The Twilight Saga: Breaking Dawn – Part 2

Ladies and gentlemen, I have some breaking news – for the last three weekends, there has been a movie occupying the #1 spot at the box office. Vampires and werewolves – um yeah, the last Twilight film is currently playing in theatres, and now that the series is over, I don’t know what I’ll do with myself. After all, this is the film that is out-grossing ‘Skyfall’, ‘Lincoln’, ‘Life Of Pi’ – three terrific motion pictures which remind of us of what cinema is capable of doing.

It only seems like four years ago since buff werewolf Jacob (Taylor Lautner) and sparkly vampire Edward (Robert Pattinson) were battling for the affection of Bella (Kristen Stewart). I suppose it seems that way because the first (and fairly unmemorable) Twilight was released in 2008. This is a series that has been inconsistent in terms of its badness. The material isn’t the problem. On the weekend of the first film’s release was the release of another vampire romance – an excellent and criminally overlooked Swedish movie called ‘Let The Right One In’. In a perfect world, the pubescent masses et al would have been flooding the theatres to see this one. Le sigh.  

The full title, ‘Twilight: Breaking Dawn – Part 2’ is one of the weaker entries in this insanely popular (but idiotic) franchise. This is the most self-aware film in the series, fully embracing its bat-shit crazy premise. But, it is still plagued by the faults of its predecessors: glacial soap opera pacing, inconsistencies in the ever-changing rules revolving around the vampire mythology. So, what is this movie about? We have the Italiano vampires known as the Volturi. Michael Sheen plays the CEO of the Volturi and he receives some intel –the daughter of Edward and Bella is an immortal and must therefore be destroyed. But, of course, they are dead wrong about this particular matter – just how moronic are these moronic vampires? Anyways, all this somehow leads to a chaotic climactic battle, which is essentially a series of decapitations that push the bounds of its MPAA PG-13 rating. The fact that ‘Bully’ (an important documentary about child/teen bullying in America) nearly received an R-rating for a few f-bombs and this gets a PG-13 rating makes me question the validity of the MPAA rating system.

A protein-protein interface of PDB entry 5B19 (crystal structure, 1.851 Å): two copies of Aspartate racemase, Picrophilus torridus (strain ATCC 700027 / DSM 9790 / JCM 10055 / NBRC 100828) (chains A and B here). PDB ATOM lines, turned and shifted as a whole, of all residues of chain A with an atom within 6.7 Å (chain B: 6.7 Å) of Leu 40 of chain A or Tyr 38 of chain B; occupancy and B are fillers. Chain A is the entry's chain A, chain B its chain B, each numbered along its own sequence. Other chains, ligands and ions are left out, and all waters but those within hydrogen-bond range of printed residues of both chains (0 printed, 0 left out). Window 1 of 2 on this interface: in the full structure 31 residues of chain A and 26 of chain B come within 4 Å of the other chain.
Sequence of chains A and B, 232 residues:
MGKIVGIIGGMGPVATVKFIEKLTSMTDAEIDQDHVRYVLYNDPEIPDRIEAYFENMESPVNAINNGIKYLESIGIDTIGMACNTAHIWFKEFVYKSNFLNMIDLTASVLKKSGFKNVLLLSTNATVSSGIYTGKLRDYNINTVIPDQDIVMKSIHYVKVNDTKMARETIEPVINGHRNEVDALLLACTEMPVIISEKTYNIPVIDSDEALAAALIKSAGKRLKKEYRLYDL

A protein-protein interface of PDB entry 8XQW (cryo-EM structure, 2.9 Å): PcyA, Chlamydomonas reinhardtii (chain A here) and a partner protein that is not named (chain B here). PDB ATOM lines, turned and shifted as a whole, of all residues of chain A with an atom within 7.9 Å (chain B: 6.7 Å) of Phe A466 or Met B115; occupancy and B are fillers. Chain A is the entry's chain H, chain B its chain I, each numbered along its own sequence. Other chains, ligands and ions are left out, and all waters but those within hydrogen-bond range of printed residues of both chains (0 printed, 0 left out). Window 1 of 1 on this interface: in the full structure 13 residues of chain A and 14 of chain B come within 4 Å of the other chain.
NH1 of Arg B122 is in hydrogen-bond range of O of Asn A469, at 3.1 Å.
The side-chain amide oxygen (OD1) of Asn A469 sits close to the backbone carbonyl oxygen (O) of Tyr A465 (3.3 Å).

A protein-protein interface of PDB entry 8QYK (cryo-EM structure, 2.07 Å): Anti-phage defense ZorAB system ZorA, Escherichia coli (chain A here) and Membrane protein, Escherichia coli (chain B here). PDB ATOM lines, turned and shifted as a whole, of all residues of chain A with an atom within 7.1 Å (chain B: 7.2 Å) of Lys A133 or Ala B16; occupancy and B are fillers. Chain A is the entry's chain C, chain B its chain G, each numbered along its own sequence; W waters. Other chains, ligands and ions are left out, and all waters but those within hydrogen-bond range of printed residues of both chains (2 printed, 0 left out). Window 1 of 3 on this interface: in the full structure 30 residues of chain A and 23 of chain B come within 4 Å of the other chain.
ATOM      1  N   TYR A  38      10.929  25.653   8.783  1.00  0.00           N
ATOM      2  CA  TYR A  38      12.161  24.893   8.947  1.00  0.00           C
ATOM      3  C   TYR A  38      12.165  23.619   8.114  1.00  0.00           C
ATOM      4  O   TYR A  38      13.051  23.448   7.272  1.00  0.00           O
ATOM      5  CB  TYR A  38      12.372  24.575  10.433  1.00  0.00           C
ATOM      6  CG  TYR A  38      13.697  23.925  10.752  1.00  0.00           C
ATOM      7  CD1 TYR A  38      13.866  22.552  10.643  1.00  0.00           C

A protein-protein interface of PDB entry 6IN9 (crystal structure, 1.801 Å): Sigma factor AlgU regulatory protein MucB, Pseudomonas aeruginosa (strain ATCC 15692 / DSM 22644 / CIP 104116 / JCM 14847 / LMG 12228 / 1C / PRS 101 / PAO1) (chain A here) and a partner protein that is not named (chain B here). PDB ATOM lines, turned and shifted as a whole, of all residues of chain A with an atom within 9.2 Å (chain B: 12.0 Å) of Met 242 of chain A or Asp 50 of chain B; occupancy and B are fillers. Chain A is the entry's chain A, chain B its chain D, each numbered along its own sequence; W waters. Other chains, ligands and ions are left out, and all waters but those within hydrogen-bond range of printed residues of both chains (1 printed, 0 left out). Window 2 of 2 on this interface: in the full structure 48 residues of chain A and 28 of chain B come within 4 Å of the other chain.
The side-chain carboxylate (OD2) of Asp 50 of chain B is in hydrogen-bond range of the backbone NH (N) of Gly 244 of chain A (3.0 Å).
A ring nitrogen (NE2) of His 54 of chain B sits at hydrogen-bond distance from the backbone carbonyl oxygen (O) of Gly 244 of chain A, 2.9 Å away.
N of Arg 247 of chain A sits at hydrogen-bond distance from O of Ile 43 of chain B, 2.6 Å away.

There’s also a twist in the final sequence that’s unforgivable. I won’t spoil it, but I will say that the same cheap trick was used earlier this year in Oliver Stone’s ‘Savages’ and it is the biggest cop out a filmmaker can take. Ok, I changed my mind – I’m going to (sort of) spoil it. You will be fooled by a fake ending which telegraphs something that may seem epic. Once you’ve had the rug pulled from under your feet, you will have realized that all five of these pictures built up towards something so anti-climactic: a (poorly written) dialogue exchange between all the stakeholders involved in this (imagined) all-out war.

Question for Twilight loyalists: vampires don’t sleep, but Edward and Bella are seen putting their daughter to bed several times. Is it because she’s a hybrid? Because she’s half-vampire, half-human, does that mean she only requires half the amount of sleep that a human infant would require?

There is one good moment here. Just before the “big battle” takes place, everyone is out standing in the winter cold under the grey skies. Sheen’s character sees the child – his eyes light up bright red, and he releases a bizarre combination of a cackle and a giggle. Overacting? You bet. But, at least someone is acting here.

Why am I even bothering? There is an audience for this. All of you reading this have already made up your minds about the series – this review won’t alter your perception. ‘Twilight: Breaking Dawn Part 2’ will continue to dominate the box office in the coming weeks. At least, we can say for sure that this is the end. For the Canadian Saga Film Division, I’m Jerry N, and I’m signing out. QED.

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